Here are the other creations from Project Carrot.

  

Comments

TIP OF THE DAY: Make Banana Bread

banana-bread-chips-nuts-LuluDurand-230

Banana bread with chocolate chips and nuts.
We highly recommend the optional chocolate
glaze in the recipe (not shown). Photo
by Lulu Durand | IST.

 

You’d think we could get a decent piece of banana bread in this town, but it’s surprisingly tough. Most of what we purchase at specialty food stores has only a nodding acquaintance with bananas. With no banana punch but a high level of spices, it could be zucchini bread.

One does do better at bakeries; but alas, bakeries are fast becoming extinct here due to low margins and astounding rents. So since today is National Banana Bread Day, grab the bananas and a loaf pan and start baking.

One reason that some recipes fall short on banana flavor is that the recipe requires overripe bananas. When they’re brown and splotchy and unappealing, that’s when you want to bake. The more brown/overripe, the sweeter the banana flavor.

A trick for always having the perfect ripeness on hand: Buy the bananas before you need them. (If you’re lucky, you’ll find overripe ones that have been marked down.) Once they become overripe, peel them, wrap them tightly and freeze them. They thaw quickly at room temperature when you’re ready to bake.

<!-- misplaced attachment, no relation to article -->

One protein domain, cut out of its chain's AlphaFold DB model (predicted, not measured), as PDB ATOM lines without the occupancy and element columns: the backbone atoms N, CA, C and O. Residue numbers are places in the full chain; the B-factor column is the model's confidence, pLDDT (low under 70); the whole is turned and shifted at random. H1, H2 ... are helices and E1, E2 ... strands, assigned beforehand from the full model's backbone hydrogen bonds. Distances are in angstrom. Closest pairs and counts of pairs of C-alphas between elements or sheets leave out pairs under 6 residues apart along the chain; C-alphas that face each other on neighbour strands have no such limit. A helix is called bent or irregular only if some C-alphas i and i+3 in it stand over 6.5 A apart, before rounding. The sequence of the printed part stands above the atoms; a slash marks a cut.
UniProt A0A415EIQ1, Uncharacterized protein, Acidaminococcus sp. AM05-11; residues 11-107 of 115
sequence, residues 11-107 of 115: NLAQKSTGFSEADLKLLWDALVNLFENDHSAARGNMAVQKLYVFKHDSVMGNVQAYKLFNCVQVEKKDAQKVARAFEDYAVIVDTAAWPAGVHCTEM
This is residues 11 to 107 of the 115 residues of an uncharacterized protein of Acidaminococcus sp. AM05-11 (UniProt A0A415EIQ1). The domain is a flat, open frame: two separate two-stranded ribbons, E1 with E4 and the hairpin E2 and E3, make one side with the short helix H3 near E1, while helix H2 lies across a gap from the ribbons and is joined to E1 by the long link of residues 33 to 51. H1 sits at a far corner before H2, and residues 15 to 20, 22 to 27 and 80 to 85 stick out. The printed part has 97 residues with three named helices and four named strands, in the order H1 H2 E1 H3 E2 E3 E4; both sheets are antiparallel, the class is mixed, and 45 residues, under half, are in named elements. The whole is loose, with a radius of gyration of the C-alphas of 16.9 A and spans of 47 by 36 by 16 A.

We always bake a double batch and put the second one in the freezer; although work colleagues, hairdressers, friends and neighbors would be grateful for a slice.

This recipe was adapted from one by Charles Masters for the Food Network.

 
Ingredients For the Bread

  • 1 1/4 cups all-purpose flour
  • 3/4 cup granulated sugar
  • 1 teaspoon baking powder
  • 1 teaspoon salt
  • 1/2 teaspoon baking soda
  • 1/2 teaspoon ground cinnamon
  • 1/2 teaspoon grated nutmeg
  • 1 cup semisweet chocolate chips
  • 2 large eggs
  • 1 stick unsalted butter, melted and cooled, plus more for the pan
  • 1/2 cup sour cream
  • 1 teaspoon vanilla extract
  • Optional: 1 teaspoon grated orange zest
  • 1 cup mashed banana (2-3 very ripe bananas)
  •  
    For The Glaze

  • 1 cup confectioners’ sugar
  • 2 tablespoons unsweetened cocoa powder
  • 2 tablespoons milk
  • 1/4 teaspoon vanilla extract
  • Pinch of salt
  •  

    Preparation

    1. PREHEAT the oven to 350°F. Lightly butter a 9″ x 5″ loaf pan.

    2. COMBINE the flour, sugar, baking powder, salt, baking soda, cinnamon and nutmeg in a large bowl. Add the chocolate chips.

    3. WHISK the eggs, melted butter, sour cream, vanilla and orange zest in a medium bowl. Stir in the mashed banana, then fold the mixture into the flour mixture until just combined.